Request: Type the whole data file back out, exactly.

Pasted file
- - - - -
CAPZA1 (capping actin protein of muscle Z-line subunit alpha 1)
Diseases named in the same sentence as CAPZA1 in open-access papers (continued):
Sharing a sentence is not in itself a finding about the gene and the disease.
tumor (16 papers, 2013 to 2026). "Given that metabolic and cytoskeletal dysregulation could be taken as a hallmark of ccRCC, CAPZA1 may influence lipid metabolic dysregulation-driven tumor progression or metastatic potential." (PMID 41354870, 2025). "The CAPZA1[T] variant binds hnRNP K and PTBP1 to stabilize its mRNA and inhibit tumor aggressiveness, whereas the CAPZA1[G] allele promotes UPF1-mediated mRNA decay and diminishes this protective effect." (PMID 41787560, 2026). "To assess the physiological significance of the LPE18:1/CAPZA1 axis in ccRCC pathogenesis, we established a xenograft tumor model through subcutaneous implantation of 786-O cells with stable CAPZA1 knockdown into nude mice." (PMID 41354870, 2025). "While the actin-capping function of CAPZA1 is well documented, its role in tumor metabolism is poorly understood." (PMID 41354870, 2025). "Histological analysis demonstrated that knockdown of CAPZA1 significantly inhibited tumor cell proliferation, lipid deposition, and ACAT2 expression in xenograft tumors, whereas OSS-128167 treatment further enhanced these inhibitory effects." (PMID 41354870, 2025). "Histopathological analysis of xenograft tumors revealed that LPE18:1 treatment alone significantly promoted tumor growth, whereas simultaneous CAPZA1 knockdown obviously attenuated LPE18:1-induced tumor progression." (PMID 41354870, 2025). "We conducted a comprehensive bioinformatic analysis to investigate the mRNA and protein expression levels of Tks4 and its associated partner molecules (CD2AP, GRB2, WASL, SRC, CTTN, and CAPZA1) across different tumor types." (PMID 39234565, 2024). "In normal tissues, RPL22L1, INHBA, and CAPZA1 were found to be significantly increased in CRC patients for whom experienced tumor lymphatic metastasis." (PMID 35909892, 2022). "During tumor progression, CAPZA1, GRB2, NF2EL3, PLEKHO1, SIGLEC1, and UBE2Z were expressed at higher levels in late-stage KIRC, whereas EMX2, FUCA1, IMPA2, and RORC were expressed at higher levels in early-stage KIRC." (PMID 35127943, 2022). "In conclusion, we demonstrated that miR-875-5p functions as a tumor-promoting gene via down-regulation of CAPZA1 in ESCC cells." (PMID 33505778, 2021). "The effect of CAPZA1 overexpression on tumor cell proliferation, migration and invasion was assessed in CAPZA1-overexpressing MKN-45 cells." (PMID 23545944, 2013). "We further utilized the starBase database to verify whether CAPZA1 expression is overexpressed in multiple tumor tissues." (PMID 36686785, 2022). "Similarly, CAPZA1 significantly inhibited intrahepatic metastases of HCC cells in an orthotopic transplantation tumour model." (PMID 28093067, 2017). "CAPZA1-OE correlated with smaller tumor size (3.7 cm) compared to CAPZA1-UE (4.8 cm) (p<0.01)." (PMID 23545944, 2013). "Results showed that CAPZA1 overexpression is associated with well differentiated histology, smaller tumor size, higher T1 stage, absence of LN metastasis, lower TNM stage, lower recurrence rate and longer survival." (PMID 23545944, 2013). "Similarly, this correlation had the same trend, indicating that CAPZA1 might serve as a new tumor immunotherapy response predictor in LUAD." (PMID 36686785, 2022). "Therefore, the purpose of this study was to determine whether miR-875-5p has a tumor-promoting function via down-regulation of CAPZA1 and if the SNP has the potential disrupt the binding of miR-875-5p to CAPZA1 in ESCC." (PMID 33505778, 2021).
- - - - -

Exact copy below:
CAPZA1 (capping actin protein of muscle Z-line subunit alpha 1)
Diseases named in the same sentence as CAPZA1 in open-access papers (continued):
Sharing a sentence is not in itself a finding about the gene and the disease.
tumor (16 papers, 2013 to 2026). "Given that metabolic and cytoskeletal dysregulation could be taken as a hallmark of ccRCC, CAPZA1 may influence lipid metabolic dysregulation-driven tumor progression or metastatic potential." (PMID 41354870, 2025). "The CAPZA1[T] variant binds hnRNP K and PTBP1 to stabilize its mRNA and inhibit tumor aggressiveness, whereas the CAPZA1[G] allele promotes UPF1-mediated mRNA decay and diminishes this protective effect." (PMID 41787560, 2026). "To assess the physiological significance of the LPE18:1/CAPZA1 axis in ccRCC pathogenesis, we established a xenograft tumor model through subcutaneous implantation of 786-O cells with stable CAPZA1 knockdown into nude mice." (PMID 41354870, 2025). "While the actin-capping function of CAPZA1 is well documented, its role in tumor metabolism is poorly understood." (PMID 41354870, 2025). "Histological analysis demonstrated that knockdown of CAPZA1 significantly inhibited tumor cell proliferation, lipid deposition, and ACAT2 expression in xenograft tumors, whereas OSS-128167 treatment further enhanced these inhibitory effects." (PMID 41354870, 2025). "Histopathological analysis of xenograft tumors revealed that LPE18:1 treatment alone significantly promoted tumor growth, whereas simultaneous CAPZA1 knockdown obviously attenuated LPE18:1-induced tumor progression." (PMID 41354870, 2025). "We conducted a comprehensive bioinformatic analysis to investigate the mRNA and protein expression levels of Tks4 and its associated partner molecules (CD2AP, GRB2, WASL, SRC, CTTN, and CAPZA1) across different tumor types." (PMID 39234565, 2024). "In normal tissues, RPL22L1, INHBA, and CAPZA1 were found to be significantly increased in CRC patients for whom experienced tumor lymphatic metastasis." (PMID 35909892, 2022). "During tumor progression, CAPZA1, GRB2, NF2EL3, PLEKHO1, SIGLEC1, and UBE2Z were expressed at higher levels in late-stage KIRC, whereas EMX2, FUCA1, IMPA2, and RORC were expressed at higher levels in early-stage KIRC." (PMID 35127943, 2022). "In conclusion, we demonstrated that miR-875-5p functions as a tumor-promoting gene via down-regulation of CAPZA1 in ESCC cells." (PMID 33505778, 2021). "The effect of CAPZA1 overexpression on tumor cell proliferation, migration and invasion was assessed in CAPZA1-overexpressing MKN-45 cells." (PMID 23545944, 2013). "We further utilized the starBase database to verify whether CAPZA1 expression is overexpressed in multiple tumor tissues." (PMID 36686785, 2022). "Similarly, CAPZA1 significantly inhibited intrahepatic metastases of HCC cells in an orthotopic transplantation tumour model." (PMID 28093067, 2017). "CAPZA1-OE correlated with smaller tumor size (3.7 cm) compared to CAPZA1-UE (4.8 cm) (p<0.01)." (PMID 23545944, 2013). "Results showed that CAPZA1 overexpression is associated with well differentiated histology, smaller tumor size, higher T1 stage, absence of LN metastasis, lower TNM stage, lower recurrence rate and longer survival." (PMID 23545944, 2013). "Similarly, this correlation had the same trend, indicating that CAPZA1 might serve as a new tumor immunotherapy response predictor in LUAD." (PMID 36686785, 2022). "Therefore, the purpose of this study was to determine whether miR-875-5p has a tumor-promoting function via down-regulation of CAPZA1 and if the SNP has the potential disrupt the binding of miR-875-5p to CAPZA1 in ESCC." (PMID 33505778, 2021).